A new season of “Black Mirror” just dropped on Netflix, and it’s worth your time. Liberalism is ahead of conservatives when it comes to technological nightmares, perhaps because it invests more in redefining America (and the world) in light of scientific advancement. All the things we fear about technological powers taking control of human life are available for the curious viewer to ponder, as the show aims to describe our humanity by its most agonizing characteristic: our individuality.
That’s the problem we want to fix, the tragic knowledge that each of us will inevitably, but unpredictably, die. We cannot forget it, and we don’t know how to deal with it.
Maybe this future is so scary precisely because it reduces humanity to our individual fates. The implication is moralistic: we are human while at the same limits apply to all of us. If we use technology to break through those boundaries, we have nothing left in common. And that would open the floodgates to wickedness. We might not think ourselves all of a kind anymore, with reciprocal duties and rights, or even mutually comprehensible. If technological powers are there to explore our nature, we will find our nature unredeemed, incapable of grace, atheistic, and destructive.
In each episode of “Black Mirror,” individuality turns out to be a trap.
Each episode also assumes this is the new normal and that it is more or less self-sustaining. It’s a libertarian future, driven by tech, but a nightmare only for a chosen few. Everyone else gets on with life; sheep untroubled by the new reality. Only tragic individuals are interesting. The whole purpose of the show seems to be to re-elevate tragedy to its rightful place in our lives. Most critics have compared “Black Mirror” to “The Twilight Zone,” but the show goes far beyond Rod Serling’s morality plays.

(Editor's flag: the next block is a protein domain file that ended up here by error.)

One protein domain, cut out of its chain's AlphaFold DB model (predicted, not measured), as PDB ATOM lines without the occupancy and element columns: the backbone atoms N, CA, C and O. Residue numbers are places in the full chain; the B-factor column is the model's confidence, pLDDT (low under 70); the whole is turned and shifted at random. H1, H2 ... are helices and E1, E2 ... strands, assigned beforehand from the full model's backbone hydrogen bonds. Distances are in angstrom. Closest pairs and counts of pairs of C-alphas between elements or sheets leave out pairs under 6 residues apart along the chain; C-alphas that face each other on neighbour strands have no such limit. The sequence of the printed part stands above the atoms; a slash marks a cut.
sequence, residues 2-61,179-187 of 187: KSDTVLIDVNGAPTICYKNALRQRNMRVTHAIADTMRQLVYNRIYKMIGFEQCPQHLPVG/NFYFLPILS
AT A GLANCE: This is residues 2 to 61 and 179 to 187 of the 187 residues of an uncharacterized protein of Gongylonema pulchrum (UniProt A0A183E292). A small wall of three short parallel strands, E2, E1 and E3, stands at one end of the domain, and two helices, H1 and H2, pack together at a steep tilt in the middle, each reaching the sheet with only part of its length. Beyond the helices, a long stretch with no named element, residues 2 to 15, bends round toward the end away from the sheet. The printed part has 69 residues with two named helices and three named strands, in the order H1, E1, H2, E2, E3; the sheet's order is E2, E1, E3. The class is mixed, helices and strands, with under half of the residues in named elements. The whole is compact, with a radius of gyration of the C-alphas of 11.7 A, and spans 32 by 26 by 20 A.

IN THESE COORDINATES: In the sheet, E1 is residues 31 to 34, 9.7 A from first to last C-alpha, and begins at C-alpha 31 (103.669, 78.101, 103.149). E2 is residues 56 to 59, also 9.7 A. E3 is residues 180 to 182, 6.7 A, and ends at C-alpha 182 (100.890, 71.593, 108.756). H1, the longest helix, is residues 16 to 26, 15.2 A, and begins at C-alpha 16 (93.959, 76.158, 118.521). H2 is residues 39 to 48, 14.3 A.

Tragedy is Villainy
The new season starts with symbols of patricide and matricide and a mention of the most famous tragic hero, Oedipus, the first character in poetry to claim kingship because of his knowledge of human nature. All these characters caught in catastrophes not of their design are his children. Tragedy is now villainy. In fact, since the storytelling suggests these are particular expressions of a general situation, we can all be tragic heroes—most of us just didn’t get caught in catastrophic series of events.
So let’s look at the sociology and politics of the story. It’s full of strange details. Almost all of the new season’s protagonists are female—surely no accident. It’s hard to talk about social classes in futuristic terms, but some things are obvious: this is a show for and about successful classes—those who are part of the tech future. It’s important to learn about the fears of tech and the insecurity of lonely people because the rhetoric of “Black Mirror” is far likelier to get through to the Netflix audience than any anti-liberal or anti-libertarian screed.